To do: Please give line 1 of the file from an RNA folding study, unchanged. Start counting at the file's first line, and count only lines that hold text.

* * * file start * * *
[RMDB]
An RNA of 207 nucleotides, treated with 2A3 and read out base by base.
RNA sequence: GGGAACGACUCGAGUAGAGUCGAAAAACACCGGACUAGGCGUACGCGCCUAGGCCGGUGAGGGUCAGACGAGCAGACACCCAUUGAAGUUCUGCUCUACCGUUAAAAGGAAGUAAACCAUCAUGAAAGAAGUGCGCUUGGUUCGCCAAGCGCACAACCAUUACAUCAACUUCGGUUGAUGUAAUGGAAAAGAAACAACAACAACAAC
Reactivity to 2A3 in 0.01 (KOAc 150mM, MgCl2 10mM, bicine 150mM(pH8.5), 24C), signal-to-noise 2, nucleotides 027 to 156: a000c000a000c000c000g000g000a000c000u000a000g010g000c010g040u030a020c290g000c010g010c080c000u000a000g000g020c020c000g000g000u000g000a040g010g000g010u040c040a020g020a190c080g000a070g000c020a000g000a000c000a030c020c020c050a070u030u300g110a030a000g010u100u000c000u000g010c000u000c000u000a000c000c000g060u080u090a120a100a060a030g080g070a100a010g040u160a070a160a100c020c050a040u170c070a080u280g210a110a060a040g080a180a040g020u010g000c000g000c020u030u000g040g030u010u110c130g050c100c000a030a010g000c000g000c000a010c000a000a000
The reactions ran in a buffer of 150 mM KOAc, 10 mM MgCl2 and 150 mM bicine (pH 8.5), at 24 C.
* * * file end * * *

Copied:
[RMDB]